09 April 2013
Not A Suicide Pact
I was on a mission. I entered the National Bookstore in my province looking for a particular reference book. The security guard gave me a funny look as I walked passed him with my son. An attorney was buying something with his two daughters and the store clerks were milling about the cashier. As I moved across the long and narrow single aisle space to the reference section, I noticed that there were several white office barong-ed plain clothed security guards guarding almost every aisle. That was a little weird. There were also two new trainees that I had never seen before.
I went directly to the stack with reference books as my son milled about. As I frantically looked for the last copy of the needed book, I turned around the corner looking down at the books when I almost ran directly into her. This woman who lives off the stolen wealth of the masses and with her husband and his group who tortured and killed thousands.
I thought for a moment what would happen if I were to somehow manage to kill her there. My death would shortly follow at the hands of one of her many security detail. I continued to look down frantically for a book I knew now was not there. I pretended not to know the law books in the next shelf were just for law books or the refresher and licensure exam books on the adjacent shelf were just for exams. As I figured out what I was called to do, I went to one of the trainee store clerks to ask if they had the book. I knew the SOP. We'd go back to the reference shelf, they'd look everywhere and tell me they only have what is on the shelf and that they haven't got my book.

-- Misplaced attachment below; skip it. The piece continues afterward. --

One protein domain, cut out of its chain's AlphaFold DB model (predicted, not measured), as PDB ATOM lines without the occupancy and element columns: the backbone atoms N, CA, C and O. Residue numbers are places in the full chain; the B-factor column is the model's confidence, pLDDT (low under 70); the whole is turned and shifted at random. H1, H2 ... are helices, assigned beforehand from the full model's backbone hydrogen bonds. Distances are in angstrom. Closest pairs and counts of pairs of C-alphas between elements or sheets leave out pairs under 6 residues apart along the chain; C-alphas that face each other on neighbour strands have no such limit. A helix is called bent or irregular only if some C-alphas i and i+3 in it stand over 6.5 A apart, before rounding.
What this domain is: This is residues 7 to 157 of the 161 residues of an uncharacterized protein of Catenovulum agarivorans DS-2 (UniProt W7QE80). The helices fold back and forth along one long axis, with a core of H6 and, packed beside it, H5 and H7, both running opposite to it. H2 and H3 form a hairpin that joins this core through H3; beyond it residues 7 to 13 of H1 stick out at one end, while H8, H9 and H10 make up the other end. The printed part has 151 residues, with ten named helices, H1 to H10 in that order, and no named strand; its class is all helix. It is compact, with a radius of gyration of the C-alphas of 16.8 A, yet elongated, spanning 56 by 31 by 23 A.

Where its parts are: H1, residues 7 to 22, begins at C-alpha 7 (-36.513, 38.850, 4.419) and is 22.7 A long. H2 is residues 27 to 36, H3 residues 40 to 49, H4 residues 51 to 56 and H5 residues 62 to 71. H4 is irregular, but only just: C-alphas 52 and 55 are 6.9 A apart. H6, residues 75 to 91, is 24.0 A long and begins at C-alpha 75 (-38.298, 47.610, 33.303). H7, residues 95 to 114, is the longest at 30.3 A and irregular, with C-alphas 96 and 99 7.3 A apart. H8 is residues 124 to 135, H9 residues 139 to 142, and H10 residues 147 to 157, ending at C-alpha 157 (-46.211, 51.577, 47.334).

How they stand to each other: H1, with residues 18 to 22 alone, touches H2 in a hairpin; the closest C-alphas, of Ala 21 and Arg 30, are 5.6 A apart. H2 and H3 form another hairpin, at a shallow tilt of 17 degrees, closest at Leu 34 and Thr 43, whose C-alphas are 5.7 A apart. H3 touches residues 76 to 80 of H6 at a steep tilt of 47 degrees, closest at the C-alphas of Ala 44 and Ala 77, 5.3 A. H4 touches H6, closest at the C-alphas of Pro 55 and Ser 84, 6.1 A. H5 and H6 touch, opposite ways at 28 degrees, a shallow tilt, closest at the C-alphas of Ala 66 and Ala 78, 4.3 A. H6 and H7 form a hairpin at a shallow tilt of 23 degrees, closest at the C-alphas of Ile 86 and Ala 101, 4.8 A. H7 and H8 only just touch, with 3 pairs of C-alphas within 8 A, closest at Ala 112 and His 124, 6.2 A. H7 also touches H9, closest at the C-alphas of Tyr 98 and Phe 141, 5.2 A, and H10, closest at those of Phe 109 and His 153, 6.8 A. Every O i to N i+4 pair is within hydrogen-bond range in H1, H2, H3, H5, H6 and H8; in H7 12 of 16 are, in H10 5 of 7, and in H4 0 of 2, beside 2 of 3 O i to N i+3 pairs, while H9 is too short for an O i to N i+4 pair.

We went back, looked around and then my son asked me -- is that Imelda Marcos? I said Yes as I continued to look with the trainee store clerk. She slid towards the rear exit that I realized at this point was swarming with security detail.
As we left National Bookstore empty handed, my son told me that she didn't look real especially her hair, "It didn't move," he said. Then he asked me if all super rich people look like that. I didn't answer him exactly. Instead, I told him: "I don't know. It's not her money. It's ours, that money is the money of the entire people of the country, not hers."
And in hindsight, I really could have used a cream pie and a handheld video camera. Next time.